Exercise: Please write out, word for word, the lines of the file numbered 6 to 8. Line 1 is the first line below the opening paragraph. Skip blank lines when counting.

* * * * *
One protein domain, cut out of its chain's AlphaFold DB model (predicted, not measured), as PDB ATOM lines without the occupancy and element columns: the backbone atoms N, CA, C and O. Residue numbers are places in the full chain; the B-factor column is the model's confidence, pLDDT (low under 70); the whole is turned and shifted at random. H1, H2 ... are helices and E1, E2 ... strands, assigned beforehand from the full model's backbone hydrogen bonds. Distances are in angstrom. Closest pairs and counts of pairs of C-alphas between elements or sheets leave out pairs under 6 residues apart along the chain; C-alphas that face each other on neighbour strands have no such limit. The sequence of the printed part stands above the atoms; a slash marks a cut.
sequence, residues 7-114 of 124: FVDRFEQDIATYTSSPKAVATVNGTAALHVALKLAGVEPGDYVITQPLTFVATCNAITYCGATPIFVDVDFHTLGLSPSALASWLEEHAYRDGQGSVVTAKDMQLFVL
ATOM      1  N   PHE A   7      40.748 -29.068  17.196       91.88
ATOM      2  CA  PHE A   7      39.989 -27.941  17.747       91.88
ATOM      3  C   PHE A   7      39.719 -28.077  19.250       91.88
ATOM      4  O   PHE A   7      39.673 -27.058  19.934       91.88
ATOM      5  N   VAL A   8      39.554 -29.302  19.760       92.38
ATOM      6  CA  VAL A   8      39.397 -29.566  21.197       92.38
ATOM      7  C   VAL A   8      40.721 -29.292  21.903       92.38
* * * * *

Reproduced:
ATOM      5  N   VAL A   8      39.554 -29.302  19.760       92.38
ATOM      6  CA  VAL A   8      39.397 -29.566  21.197       92.38
ATOM      7  C   VAL A   8      40.721 -29.292  21.903       92.38